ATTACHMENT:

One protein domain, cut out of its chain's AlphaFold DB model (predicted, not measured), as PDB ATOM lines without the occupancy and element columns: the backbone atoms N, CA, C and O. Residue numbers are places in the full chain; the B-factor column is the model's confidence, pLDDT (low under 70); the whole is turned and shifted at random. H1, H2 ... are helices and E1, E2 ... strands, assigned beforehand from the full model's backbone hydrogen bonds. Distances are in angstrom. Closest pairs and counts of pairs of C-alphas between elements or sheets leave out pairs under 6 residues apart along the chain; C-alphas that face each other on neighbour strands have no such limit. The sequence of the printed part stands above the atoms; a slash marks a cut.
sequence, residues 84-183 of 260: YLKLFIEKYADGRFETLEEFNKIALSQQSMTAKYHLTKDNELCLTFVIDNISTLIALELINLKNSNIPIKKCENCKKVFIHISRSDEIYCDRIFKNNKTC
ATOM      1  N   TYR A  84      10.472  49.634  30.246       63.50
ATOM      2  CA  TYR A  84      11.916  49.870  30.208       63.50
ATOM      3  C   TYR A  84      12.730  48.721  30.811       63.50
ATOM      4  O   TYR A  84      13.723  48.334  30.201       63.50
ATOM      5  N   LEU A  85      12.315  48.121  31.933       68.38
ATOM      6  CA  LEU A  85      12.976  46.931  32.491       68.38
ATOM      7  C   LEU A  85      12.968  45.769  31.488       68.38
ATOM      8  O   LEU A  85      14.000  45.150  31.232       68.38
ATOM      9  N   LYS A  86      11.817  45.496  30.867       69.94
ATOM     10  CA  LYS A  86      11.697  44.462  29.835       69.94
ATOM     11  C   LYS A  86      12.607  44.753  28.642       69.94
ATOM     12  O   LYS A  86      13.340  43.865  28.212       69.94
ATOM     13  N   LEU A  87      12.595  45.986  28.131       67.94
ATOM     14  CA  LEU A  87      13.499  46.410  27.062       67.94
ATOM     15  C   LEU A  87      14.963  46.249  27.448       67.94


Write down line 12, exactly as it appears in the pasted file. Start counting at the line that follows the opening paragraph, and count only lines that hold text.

ATOM     11  C   LYS A  86      12.607  44.753  28.642       69.94